16. Dancer Longboards
Yes, you heard right, grooving on a longboard. It takes some time to get a hang of it and was introduced by Rodney Mullen. It makes you finer downhill or freeriding as balance improves. Seriously any board will suffice to get you off the marks.
As a serious pursuit, dance longboards are pretty long, longer than a downhill, cruiser or freeride board arrangements. After all, you need some stepping space. They have a double kicktail to pop them up easily. For a better dancing board, a soft flex is the order, but not too soft. The key factor, weight. Longer boards will weigh more but dancing boards have to be easily maneuverable. So you should hunt for one that is light for its length.
17. Freeride Longboards
This is a lone survivor. They are still fun at carving and cruising but tend to be unforgiving and not responsive enough. Freeriding is a demanding discipline with sliding and more speed than the two. They come in all possible shapes, designs, and shapes however with smaller wheels. You require smaller wheels for sliding which is to let the wheels lose grip so that you slide sideways. The wheels are mae of urethane and leave lines called ‘thanes’ behind their track. Freeride boards are often drop through decks. So naturally, they sit closer to the ground with solid stability, just the thing for sliding and momentum. They feature varying concaves and cambers for sure placement of feet. Some are built with a double drop, the result being further lowering of the board.
18. Push / Commuter Longboards
The Push board is a lone breed. Its sole purpose is distance and commuting. They ride super low for ease of pushing and are double drop with drop-through truck mount. The wheels are midsize with narrow trucks
19. Electric Longboards
E-skateboarding sounds pretty ugly, but that’s what it is. Everything that applies to normal skateboarding applies save that motive power is supplied so no pushing or kicking.
Some important facts that you need to know:
Payload – Electric skateboards can take loads from 200-330 pounds safely. This is dependent on the structural factors. Do refer to your manual to see “what is the load-bearing capacity of your electric board.’’ Don’t overload for a various number of reasons enumerated below:
- Safety reasons – Braking distance increases with load. Anyone will tell you that being able to brake on time is a life-saver. By overloading, you can damage the brakes putting yourself in severe risk. Additionally, overloading can warp or crack the deck if structural integrity is exceeded.
- Performance and Range – The electronics, brakes and gears have been set to give the ultimate riding experience. A fully loaded board will hamper performance. It will reduce range and pull down your speed. Hill climbing ability is compromised and stopping distance increased. If you are carrying groceries or anything hefty, factor that in.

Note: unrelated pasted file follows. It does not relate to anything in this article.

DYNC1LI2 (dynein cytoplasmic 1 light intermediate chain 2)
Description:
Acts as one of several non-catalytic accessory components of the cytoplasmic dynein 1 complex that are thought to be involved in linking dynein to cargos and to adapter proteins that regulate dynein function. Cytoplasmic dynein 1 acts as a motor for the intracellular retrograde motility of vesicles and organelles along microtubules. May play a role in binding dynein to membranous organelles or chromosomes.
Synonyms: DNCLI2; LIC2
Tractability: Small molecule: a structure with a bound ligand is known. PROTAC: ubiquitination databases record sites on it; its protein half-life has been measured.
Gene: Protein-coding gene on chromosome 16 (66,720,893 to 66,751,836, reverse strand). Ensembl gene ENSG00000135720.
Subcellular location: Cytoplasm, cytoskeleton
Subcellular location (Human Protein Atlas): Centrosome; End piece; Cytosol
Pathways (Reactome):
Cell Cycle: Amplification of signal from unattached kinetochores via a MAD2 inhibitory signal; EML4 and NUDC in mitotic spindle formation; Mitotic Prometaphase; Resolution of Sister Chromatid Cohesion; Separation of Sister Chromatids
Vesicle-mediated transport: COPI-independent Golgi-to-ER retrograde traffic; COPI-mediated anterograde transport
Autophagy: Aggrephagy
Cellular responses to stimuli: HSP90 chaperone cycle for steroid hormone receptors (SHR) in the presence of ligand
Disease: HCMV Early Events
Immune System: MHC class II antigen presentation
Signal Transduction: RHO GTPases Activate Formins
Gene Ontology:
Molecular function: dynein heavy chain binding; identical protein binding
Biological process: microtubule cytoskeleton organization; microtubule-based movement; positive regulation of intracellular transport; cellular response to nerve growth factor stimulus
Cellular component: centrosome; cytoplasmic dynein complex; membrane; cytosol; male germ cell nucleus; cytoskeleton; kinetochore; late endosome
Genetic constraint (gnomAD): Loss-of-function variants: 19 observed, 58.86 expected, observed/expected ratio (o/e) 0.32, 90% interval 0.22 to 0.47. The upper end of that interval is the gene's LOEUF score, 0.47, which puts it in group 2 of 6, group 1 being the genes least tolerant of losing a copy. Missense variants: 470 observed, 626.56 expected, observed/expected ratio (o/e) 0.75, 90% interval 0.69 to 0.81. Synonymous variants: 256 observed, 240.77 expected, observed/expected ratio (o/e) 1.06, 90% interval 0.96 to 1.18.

- Lifespan – Load makes the engine work harder thereby draining the battery faster. If this is a oft repeated cycle, the parts are subjected to strain almost continuously decreasing lifespan.
Heavy riders need to consider:
- A board with a powerful motor
- A large battery
- Good trucks and strong decks
Electric board decks are now made of carbon fiber, fiberglass or Kevlar. On electric boards stand on the trucks but never at the center.
Charge time – On average, it takes 2-5 hours to fully charge an electric skateboard depending on size of battery and power output of charger.
Can they be carried on airplanes – This question crops up because you may want to carry it with you during your holidays. But it has a big Lithium-ion battery which has been known to be a cause for explosions. The good news is yes, airlines allow the carriage of electric skateboards.
The capacity of the battery should not exceed 160Wh. Having reserved the last say, many airlines do refuse to carry them. End of story. Check in advance and get it on paper.
Weight – Electric skateboards can weigh anywhere between 6.8 to 12.8 kg depending on motor, battery, deck types, and trucks.
Range – On the average it is 12-20 miles but is affected by many factors – rider’s weight, average speed, uphill, downhill, weather, wind, motor power, and wheel size.
Cost – Electric skateboards vary from $400-$2000.
What Type of Longboard Should You Choose?
Assuming you are a rank beginner, your target is to get the hang of longboarding primarily. To get the basics, choose a Pintail because it is quite an all-rounder among other deck types and importantly is a safe ride. As you gather momentum in your longboarding abilities, one can branch into a select stream.
Now to Conclude Our Ride
That was a concise report of longboards out there. The sport itself is captivating and captures the essence of freedom with a hefty dose of skill thrown in. If you’re not a longboarder yet, it’s about time you dug in. Never mind your age, all you need is a reasonable level of fitness. And never forget safety gear. Always wear a helmet. You would look really stupid by trying to be daring and then take a spill that in turn takes off skin aplenty.
Don’t forget to check out our reviewed longboard gear and accessories that might interest you –